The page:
Environment Agency stepped up activity in the run-up to Brexit
The number of investigations into businesses launched by the Environment Agency increased by 12% from 5,518 in 2018 to 6,164 in 2019, says RPC, the City-based law firm.
The increase comes as the Environment Agency seeks to crack down on environmental breaches by businesses, with water, waste management and agriculture identified as key focus areas for the agency.
RPC says that the Environment Agency significantly stepped up activity in the lead-up to the UK's exit from the EU, amid fears that environmental standards could slip following Brexit.
The rise in the total number of investigations is driven by the water industry, which saw investigations reach a record high of 1,807 in 2019, up from 1,638 the previous year. The water sector accounted for 29% of the total number of investigations instigated in 2018/19.
RPC says the increase in investigations may be related to incidents of extreme flooding in 2018, in areas such as the West Midlands and parts of the South West, following Storm Emma. Flooding can lead to an increase in pollution when sewage systems are overrun, causing pollutants to contaminate water supplies.
River dumping is another source of water pollution, with a World Wide Fund for Nature study showing that just 14% of rivers in England and along the Welsh border are close to their natural state.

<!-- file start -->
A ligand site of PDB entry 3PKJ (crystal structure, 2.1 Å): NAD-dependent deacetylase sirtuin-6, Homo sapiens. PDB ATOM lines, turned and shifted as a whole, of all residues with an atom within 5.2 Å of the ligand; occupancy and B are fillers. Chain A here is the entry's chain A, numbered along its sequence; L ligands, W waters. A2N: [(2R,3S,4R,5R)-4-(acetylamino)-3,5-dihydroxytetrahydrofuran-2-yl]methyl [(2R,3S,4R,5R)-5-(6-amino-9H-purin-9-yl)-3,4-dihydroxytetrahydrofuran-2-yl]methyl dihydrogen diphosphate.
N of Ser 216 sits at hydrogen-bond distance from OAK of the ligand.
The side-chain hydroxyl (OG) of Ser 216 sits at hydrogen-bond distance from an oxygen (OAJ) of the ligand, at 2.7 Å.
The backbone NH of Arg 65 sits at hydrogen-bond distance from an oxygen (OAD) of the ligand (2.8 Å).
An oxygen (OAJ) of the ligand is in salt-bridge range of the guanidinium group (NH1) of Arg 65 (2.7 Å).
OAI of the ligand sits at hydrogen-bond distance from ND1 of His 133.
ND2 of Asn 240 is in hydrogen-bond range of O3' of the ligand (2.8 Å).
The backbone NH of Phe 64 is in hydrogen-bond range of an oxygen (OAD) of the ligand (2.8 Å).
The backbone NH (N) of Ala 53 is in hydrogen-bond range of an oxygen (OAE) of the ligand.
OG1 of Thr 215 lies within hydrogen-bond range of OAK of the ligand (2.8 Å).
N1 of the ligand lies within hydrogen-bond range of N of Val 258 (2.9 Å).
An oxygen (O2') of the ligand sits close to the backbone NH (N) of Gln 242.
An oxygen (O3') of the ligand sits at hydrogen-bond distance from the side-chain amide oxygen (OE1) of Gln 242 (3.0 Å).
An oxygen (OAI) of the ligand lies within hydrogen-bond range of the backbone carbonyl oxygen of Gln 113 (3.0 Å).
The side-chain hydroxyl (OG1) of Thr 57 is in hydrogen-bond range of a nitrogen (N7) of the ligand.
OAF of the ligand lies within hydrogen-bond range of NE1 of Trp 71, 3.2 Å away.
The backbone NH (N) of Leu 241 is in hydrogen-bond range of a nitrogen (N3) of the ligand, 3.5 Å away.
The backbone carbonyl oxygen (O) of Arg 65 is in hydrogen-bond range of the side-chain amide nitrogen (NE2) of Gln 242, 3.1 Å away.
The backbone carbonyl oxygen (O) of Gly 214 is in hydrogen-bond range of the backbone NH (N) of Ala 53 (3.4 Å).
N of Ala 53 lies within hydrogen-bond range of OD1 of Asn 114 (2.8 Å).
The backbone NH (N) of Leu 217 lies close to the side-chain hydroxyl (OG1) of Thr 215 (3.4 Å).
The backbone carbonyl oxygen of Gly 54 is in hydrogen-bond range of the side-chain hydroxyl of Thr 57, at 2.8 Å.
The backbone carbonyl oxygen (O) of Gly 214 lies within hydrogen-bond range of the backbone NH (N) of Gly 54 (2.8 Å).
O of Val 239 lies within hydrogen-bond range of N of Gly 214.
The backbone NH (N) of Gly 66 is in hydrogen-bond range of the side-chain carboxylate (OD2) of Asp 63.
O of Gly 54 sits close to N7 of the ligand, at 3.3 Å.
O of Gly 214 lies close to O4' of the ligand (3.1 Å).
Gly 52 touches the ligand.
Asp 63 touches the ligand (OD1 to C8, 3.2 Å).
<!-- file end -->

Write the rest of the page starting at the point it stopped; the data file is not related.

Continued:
The Environment Agency has set ambitious targets to tackle water pollution, with a view that by 2027, 75% of rivers in England will meet European standards.
The Government recently announced the creation of a new task force, the Joint Unit for Waste Crime (JUWC). This is an initiative between HMRC, the National Crime Agency and environmental regulators to crack down on waste crimes, such as fly-tipping.
The taskforce has been set up in response to increasing incidences of businesses dumping hazardous materials on private land and waste being falsely labelled so it can be exported abroad.
Steven Aitken adds: "In the wake of this rise in investigations by the Environment Agency, businesses will need to ensure that they avoid falling foul of environmental laws in their operating practices, otherwise they may be subject to prosecution and liable to pay high fines."